The middle child in a famously talented family, Fanny Burney overcame some early obstacles to become one of the most important novelists in English history. And life gave her much to observe, taking her from rural England to the palace of King George III to the tumult of Napoleonic France; all passed through Fanny Burney’s sharp eye. Here are 42 novel facts about Fanny Burney.
1. Speaking in Tongues
Frances Burney was born in Lynn Regis, England, in 1752. “Fanny” grew up in a creative household. She and her six siblings were trained in a variety of musical instruments (including violin and organ), enjoyed acting and putting on plays, and even developed a coded language which they used amongst themselves.
2. The Burney Bunch
Burney’s mother, Esther Sleepe, passed away when Burney was only 10 years old. Burney’s father remarried a few years later. Her stepmother, Elizabeth Allen, was the daughter of a wealthy wine merchant, and brought with her three children of her own. The Burney children did not get along with these step-siblings.
3. Home to Genius
Burney’s childhood home had once belonged to Sir Isaac Newton.
4. High Society
Burney’s father was a renowned composer and musical historian. Charles Burney was a member of the Royal Society whose social circle included such well-known writers and artists as Samuel Johnson, Richard Brinsley Sheridan, and Edmund Burke.
5. Running Start
Fanny struggled with her education. She didn’t learn the alphabet until she was nearly 10, leaving her parents to suspect she was dyslexic. That one small step might have been all Fanny needed, however: she began writing stories, poems, and plays as soon as she figured out the letters.
6. Dear Miss Nobody
Around this time, Fanny began keeping a diary. Her entries took the form of letters, addressed to “Miss Nobody.” Fanny Burney would continue to write these diary entries for the next 72 years.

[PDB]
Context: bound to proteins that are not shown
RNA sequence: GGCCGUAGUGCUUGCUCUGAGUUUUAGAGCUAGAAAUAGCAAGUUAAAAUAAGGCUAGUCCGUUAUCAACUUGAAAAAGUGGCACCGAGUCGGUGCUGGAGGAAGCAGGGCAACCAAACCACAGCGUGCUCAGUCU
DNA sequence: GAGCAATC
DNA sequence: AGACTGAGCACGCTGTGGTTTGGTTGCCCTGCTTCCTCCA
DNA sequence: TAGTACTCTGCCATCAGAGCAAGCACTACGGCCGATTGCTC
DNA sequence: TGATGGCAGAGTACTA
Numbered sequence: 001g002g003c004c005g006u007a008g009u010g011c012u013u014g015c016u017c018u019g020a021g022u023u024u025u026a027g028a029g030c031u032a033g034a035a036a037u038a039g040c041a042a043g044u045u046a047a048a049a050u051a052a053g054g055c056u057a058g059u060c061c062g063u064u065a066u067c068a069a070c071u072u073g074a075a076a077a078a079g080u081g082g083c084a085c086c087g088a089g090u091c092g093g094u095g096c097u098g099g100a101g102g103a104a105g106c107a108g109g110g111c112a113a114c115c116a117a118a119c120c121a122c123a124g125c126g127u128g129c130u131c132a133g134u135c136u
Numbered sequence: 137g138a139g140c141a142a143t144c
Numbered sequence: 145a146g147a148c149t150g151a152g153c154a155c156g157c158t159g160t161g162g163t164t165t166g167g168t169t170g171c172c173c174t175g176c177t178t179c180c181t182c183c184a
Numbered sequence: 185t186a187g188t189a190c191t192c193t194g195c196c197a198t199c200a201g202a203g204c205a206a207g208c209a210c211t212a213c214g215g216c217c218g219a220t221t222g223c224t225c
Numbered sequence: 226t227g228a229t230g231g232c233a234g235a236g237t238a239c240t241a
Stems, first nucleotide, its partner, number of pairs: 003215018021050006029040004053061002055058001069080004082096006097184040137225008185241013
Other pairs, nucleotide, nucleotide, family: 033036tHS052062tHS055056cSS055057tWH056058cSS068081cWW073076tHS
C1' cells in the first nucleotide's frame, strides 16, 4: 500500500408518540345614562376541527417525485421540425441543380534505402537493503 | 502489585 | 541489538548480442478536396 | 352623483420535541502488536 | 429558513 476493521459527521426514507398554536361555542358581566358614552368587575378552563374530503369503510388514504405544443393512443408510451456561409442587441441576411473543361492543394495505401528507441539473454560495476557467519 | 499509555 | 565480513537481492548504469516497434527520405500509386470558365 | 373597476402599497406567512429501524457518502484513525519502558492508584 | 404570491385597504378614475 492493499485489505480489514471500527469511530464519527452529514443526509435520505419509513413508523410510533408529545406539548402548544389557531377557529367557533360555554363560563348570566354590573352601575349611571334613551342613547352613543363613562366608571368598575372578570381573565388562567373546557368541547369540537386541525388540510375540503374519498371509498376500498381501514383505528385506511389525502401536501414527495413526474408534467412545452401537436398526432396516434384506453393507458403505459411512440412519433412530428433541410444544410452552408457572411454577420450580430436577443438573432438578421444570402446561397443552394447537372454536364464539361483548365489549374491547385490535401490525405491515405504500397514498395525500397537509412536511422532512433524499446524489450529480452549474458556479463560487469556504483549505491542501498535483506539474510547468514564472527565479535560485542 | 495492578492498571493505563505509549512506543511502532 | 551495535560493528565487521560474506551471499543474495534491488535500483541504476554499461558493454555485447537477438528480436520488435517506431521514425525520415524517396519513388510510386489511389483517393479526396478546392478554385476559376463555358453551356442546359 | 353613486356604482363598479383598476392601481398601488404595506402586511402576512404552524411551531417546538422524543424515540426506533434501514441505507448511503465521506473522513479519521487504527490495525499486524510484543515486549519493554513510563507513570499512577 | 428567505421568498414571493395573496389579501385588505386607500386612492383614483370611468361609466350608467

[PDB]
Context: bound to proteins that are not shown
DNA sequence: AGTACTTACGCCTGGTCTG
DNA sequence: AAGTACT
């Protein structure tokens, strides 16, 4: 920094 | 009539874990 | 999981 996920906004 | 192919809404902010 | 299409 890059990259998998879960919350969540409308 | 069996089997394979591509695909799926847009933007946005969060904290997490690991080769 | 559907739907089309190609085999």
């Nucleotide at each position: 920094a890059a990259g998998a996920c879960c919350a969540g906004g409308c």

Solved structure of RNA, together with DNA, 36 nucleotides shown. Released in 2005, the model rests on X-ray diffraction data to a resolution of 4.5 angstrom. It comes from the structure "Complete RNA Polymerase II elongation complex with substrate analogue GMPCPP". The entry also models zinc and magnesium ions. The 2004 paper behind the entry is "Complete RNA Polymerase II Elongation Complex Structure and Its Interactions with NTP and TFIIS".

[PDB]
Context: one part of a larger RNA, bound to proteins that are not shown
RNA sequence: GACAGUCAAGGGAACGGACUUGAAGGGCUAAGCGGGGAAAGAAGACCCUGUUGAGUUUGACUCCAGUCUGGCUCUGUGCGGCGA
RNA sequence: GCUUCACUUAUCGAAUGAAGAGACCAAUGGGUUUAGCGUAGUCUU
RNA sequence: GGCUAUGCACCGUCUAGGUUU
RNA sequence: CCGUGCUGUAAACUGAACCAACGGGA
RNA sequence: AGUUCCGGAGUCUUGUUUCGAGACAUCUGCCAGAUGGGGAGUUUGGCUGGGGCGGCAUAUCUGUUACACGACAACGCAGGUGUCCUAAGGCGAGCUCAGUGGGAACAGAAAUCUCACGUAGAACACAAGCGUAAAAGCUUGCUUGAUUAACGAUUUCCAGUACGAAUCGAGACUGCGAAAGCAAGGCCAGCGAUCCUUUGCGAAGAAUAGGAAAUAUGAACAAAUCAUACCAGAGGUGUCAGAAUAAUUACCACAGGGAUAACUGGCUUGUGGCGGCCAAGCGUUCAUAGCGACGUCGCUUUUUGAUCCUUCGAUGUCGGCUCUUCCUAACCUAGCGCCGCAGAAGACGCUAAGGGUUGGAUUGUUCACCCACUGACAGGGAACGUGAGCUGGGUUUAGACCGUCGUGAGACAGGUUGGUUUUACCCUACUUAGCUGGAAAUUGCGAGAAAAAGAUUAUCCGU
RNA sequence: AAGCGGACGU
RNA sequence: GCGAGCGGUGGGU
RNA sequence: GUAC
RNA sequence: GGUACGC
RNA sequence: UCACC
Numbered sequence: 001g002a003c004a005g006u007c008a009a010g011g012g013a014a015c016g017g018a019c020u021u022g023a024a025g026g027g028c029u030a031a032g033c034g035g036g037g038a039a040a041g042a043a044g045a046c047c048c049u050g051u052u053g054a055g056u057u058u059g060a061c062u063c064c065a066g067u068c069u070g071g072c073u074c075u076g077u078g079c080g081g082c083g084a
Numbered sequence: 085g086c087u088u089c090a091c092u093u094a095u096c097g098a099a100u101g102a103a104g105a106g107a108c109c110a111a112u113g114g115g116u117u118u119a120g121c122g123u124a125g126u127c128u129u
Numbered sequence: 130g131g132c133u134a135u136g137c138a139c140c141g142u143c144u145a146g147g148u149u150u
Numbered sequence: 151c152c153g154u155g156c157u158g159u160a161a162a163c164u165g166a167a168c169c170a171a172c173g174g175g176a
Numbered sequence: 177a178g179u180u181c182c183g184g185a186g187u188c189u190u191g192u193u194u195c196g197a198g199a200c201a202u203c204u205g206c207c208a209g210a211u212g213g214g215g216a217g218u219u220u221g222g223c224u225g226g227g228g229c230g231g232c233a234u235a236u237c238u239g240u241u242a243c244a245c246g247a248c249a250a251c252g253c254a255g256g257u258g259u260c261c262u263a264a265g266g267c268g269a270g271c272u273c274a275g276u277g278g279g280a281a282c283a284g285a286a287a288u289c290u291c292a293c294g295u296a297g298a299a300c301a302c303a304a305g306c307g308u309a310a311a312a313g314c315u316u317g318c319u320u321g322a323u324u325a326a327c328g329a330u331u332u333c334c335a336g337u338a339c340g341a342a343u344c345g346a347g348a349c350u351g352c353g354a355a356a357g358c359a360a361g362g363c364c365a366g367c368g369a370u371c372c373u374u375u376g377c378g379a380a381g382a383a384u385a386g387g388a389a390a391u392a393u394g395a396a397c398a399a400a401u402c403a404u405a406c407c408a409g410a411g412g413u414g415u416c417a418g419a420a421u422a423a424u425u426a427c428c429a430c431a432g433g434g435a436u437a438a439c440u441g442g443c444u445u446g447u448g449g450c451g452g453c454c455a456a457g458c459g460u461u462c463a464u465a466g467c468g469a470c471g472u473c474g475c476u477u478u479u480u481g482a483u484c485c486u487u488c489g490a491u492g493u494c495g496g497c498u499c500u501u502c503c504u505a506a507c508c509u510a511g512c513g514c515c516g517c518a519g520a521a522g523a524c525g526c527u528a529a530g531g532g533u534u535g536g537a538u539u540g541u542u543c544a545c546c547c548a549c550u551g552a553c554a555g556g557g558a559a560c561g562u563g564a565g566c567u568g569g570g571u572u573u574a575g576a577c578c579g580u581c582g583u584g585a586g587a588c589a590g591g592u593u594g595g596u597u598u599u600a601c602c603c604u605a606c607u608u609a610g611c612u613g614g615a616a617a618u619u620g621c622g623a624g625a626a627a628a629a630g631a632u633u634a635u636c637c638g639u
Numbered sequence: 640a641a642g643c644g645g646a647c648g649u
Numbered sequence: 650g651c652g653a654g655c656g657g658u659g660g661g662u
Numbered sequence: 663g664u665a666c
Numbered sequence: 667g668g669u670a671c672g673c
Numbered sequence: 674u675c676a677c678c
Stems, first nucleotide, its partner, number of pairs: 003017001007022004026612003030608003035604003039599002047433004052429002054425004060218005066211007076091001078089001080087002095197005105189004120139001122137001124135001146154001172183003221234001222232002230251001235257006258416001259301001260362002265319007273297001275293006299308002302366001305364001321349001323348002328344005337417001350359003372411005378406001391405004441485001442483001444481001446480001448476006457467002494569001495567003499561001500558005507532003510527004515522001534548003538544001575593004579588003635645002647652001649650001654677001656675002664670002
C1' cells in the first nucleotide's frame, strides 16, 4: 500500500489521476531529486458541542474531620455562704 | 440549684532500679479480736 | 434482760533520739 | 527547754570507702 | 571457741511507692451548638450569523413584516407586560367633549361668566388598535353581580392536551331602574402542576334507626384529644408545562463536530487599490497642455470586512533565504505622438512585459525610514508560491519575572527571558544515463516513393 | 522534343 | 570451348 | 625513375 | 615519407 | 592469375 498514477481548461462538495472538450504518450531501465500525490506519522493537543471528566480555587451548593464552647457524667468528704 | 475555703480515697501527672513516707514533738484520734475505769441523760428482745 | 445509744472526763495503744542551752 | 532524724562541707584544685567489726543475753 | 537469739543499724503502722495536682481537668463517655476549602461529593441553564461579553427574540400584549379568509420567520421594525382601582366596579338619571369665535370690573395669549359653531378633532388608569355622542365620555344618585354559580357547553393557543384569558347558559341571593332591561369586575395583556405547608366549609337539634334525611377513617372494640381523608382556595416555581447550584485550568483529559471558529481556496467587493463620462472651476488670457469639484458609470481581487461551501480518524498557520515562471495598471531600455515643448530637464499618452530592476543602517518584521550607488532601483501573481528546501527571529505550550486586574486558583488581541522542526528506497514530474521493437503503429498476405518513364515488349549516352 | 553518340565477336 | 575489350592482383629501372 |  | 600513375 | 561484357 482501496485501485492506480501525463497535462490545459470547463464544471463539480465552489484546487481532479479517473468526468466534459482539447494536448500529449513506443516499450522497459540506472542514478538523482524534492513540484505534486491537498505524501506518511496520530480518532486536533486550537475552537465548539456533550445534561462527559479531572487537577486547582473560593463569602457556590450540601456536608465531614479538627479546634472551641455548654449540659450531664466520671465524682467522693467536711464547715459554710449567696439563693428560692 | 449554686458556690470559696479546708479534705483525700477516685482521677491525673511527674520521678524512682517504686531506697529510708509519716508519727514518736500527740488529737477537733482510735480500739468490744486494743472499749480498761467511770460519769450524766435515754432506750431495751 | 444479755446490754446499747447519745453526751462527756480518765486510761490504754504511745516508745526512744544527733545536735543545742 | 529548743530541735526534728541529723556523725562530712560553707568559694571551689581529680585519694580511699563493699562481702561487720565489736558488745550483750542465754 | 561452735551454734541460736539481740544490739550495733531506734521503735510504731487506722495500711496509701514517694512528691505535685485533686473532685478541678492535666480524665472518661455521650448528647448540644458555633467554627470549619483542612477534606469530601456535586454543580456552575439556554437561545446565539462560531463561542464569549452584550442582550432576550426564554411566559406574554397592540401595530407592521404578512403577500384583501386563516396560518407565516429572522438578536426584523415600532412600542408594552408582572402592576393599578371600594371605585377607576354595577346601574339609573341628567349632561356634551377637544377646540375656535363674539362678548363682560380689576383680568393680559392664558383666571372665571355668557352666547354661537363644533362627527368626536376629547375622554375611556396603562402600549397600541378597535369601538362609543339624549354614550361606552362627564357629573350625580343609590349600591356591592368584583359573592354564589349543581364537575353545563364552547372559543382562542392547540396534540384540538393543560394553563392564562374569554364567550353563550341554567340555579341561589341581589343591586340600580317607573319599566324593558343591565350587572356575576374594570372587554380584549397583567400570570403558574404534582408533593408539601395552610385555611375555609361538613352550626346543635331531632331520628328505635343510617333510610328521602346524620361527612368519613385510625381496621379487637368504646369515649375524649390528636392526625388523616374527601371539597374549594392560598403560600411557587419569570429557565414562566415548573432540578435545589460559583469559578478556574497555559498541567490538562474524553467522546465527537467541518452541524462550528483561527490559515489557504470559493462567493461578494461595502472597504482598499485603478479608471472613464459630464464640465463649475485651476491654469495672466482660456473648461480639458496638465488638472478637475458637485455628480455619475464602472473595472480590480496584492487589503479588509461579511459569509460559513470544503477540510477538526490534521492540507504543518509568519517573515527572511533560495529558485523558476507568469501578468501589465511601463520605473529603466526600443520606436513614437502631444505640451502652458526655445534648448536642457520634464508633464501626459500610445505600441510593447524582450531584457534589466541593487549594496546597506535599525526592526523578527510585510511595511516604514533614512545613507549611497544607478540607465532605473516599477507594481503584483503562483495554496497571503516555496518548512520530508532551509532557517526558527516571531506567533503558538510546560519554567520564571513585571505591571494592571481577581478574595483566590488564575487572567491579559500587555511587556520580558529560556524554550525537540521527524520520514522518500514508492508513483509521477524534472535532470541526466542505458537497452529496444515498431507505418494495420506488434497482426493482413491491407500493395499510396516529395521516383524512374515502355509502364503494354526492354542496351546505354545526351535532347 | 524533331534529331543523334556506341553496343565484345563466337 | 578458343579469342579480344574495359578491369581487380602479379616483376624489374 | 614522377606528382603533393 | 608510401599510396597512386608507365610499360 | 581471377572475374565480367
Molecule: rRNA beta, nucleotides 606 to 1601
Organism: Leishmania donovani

7. My Two Dads
Burney grew up in a restrictive society that didn’t believe women should, or could, be writers. Not everyone opposed women’s writing, however. A friend of Charles Burney’s, a playwright named Samuel Crisp, discovered and encouraged Fanny’s writing. Fanny and Crisp were very close, with Fanny often referring to him as “Daddy Crisp.”
8. A Young Lady’s Entrance Into the World
Encouraged by the support of Crisp and Susan, Burney wrote her first published novel, Evelina, or the History of a Young Lady’s Entrance into the World. Evelina borrowed heavily from The History of Caroline Evelyn and tells the story of a young country girl who discovers she is the daughter of an English aristocrat and enters into London society.
9. Woman of Letters
Evelina, published in three volumes by Thomas Lowndes of London, is an epistolary novel—that is, the story is told through a series of letters between characters. It was a form Burney was extremely comfortable with, as demonstrated by both her diary entries to “Miss Nobody” and her ever-expanding group of pen pals.
10. Seal of Approval
Though epistolary novels were the subject of much criticism and parody, they were an extremely popular genre. Evelina was in instant success, however. Not only did it demand the release of four editions in rapid succession, it also received praise from such respected critics as Edmund Burke and Samuel Johnson. Even Charles Burney had to admit he liked it, though he had no idea his daughter was the author.